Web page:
6. Business & Bespoke


6. bespokeEarlier this year I completed the Cert IBET course and have since had the opportunity to teach a number of Business English classes.  These have included several one to one courses, a two to one Business English (BE) course for two returning students, English for work courses for pre-business students, and executive mini groups (EMGs) of up to four clients.  It’s been great to put into practice some of what I learnt on the IBET, but it has also helped to solidify much of what I was teaching – and learning through teaching – in companies in Germany.

One of my most enjoyable courses in Germany was a one to one course on presentation skills for the MD of a transport authority, and this is one of the aspects of teaching Business English that I find so enjoyable – training people in Business, or communication, skills, as much as teaching the language itself.  It gives the lessons a clear focus and achievable purpose, and enables teachers to deliver training that is specifically tailored to suit the needs of the individual clients – something which is almost impossible to do in a class of 12 general English students with wildly different priorities.

The two to one BE course earlier this summer was undoubtedly one of the highlights of my teaching career so far.  I had taught the students before (they were part of the group I was teaching when I delivered ‘the parsnip lessons’ last summer) so had some insight into their work.  It helped that their profession – management consultancy – was an interesting and intellectually stimulating area to work with, but from a teaching perspective what I found most rewarding was being able to design and deliver a programme focused entirely on the skills and language they needed for their work – both long term and for upcoming projects.  I describe this as ‘bespoke’ teaching, which it seems to me is what one to one is really about.

The EMG courses I’ve taught recently have enabled me to experience different groups and dynamics.  These clients usually don’t know each other before they start the courses, and are multi-lingual classes of varying professions, although the skills and language needed is often similar.  Again the smaller group size allows for more personalized programming and individual attention.

There are pros and cons to smaller groups though.  The dynamic can feel more fragile: personalities and behaviours are perhaps more contagious.  We all know how one student can change the dynamic in a class of 12 students – but this is more evident and apparent in a smaller group, which can expose a quieter or more hesitant participant.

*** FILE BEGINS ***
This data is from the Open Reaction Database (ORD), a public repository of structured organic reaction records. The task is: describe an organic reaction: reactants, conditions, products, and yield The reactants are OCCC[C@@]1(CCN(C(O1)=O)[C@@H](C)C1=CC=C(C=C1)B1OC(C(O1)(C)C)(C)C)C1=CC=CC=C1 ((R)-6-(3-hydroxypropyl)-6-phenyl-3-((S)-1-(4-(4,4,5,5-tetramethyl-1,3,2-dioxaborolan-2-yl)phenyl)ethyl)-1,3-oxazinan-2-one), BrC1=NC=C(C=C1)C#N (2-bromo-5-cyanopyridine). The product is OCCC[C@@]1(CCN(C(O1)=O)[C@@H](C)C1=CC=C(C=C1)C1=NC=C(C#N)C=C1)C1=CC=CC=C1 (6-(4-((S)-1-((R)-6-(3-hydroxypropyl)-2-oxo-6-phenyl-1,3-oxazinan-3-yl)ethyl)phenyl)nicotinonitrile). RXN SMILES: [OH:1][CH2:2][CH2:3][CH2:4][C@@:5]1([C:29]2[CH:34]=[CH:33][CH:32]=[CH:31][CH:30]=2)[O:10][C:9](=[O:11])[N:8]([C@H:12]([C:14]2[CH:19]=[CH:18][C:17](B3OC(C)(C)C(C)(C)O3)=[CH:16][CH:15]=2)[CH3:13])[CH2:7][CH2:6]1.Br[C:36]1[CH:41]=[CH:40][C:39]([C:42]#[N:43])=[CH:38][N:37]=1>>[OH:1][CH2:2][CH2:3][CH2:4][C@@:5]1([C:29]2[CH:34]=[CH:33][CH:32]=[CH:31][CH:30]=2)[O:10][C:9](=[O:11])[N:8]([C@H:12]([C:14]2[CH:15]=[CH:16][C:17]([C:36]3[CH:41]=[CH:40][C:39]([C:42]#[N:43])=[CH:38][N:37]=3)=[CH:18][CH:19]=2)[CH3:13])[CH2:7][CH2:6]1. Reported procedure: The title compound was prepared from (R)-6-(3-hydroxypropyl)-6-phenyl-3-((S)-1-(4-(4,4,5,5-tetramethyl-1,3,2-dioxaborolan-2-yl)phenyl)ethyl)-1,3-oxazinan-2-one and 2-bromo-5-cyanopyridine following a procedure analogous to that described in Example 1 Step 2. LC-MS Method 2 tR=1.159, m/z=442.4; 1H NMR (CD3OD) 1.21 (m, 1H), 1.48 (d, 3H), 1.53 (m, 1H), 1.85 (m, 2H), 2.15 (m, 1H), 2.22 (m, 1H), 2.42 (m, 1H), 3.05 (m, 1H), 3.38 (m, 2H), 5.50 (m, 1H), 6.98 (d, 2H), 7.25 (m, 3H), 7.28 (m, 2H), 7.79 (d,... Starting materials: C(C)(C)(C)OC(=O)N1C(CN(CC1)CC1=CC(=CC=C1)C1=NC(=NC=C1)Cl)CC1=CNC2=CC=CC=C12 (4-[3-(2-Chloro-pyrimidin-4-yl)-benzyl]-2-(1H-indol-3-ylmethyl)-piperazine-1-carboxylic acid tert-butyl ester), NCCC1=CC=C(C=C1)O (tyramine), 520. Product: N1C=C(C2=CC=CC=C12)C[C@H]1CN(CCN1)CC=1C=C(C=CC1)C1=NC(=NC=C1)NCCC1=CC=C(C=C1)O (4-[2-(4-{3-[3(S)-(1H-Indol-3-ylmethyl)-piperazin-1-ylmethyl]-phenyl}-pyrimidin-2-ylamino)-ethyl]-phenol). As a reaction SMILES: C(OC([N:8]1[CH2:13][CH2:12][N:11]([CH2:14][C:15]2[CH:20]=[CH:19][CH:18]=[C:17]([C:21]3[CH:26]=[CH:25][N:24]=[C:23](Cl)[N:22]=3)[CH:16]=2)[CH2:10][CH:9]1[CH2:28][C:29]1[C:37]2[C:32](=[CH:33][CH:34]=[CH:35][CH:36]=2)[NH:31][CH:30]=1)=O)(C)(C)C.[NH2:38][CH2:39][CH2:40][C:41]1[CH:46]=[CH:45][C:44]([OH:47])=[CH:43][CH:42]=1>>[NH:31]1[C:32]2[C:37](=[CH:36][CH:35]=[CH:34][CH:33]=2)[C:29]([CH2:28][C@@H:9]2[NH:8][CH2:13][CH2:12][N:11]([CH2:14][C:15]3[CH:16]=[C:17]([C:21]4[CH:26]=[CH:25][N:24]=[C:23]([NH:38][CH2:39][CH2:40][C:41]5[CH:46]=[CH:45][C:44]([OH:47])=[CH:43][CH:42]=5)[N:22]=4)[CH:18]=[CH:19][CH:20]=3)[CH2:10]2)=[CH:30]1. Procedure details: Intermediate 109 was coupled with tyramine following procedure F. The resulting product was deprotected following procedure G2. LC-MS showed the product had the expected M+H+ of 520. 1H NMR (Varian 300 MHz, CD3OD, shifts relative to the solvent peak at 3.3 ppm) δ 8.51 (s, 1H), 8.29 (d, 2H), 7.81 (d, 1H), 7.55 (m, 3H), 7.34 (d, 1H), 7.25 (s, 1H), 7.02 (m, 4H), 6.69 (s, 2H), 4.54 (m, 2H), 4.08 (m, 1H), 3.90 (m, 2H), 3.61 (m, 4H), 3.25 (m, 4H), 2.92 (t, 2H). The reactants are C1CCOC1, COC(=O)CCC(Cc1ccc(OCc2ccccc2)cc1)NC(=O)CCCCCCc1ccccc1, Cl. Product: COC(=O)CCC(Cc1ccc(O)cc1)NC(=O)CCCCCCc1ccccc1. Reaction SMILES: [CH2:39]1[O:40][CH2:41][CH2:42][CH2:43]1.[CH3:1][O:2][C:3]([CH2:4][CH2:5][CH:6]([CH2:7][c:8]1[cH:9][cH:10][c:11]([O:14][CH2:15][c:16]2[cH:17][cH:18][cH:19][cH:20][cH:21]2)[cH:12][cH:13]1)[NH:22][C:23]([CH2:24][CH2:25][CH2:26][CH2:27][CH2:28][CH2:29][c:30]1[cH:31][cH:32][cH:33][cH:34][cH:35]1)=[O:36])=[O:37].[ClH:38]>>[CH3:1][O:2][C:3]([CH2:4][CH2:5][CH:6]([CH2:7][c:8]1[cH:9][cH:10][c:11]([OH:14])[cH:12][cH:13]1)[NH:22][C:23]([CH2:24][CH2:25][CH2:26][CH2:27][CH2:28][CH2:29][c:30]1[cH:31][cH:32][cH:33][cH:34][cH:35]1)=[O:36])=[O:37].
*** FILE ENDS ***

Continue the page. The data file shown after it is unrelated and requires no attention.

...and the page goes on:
I have a tendency to deliver quite fast paced lessons, with varied activity types, and with quieter groups I often feel the temptation to pick up the energy if it’s going slowly.  This puts added pressure on me as a trainer, and there are times when both myself and my students/clients might benefit from having more ‘space’ in the lessons.  So I’ve been trying to allow more processing time, after individual activities for reflection, but also when waiting for participants to respond to questions or share ideas and thoughts.  I observed with a recent group that the more I ‘space’ I allowed, the more the group contributed – particularly those students who were by nature quite reticent.

I’ve also been experimenting with course programming.  In an earlier course I had allocated different business skills to different days.  Initially this seemed a logical approach but on reflection didn’t allow for as much revisiting and revision of language as I would have liked.  So in a more recent course I approached the programme differently, having several sessions for each skill spread over the course of the week, which proved to be far more effective in helping learners with language practice and retention.

From all of this what I take away is a reminder that as trainers, what we need to do, above all else is to maintain flexibility and the willingness to adapt to the group and their needs.  The joy of teaching Business English is that smaller group sizes and more focused learners make it a lot easier for us to do this.  Teaching becomes so much more personalized – even bespoke.

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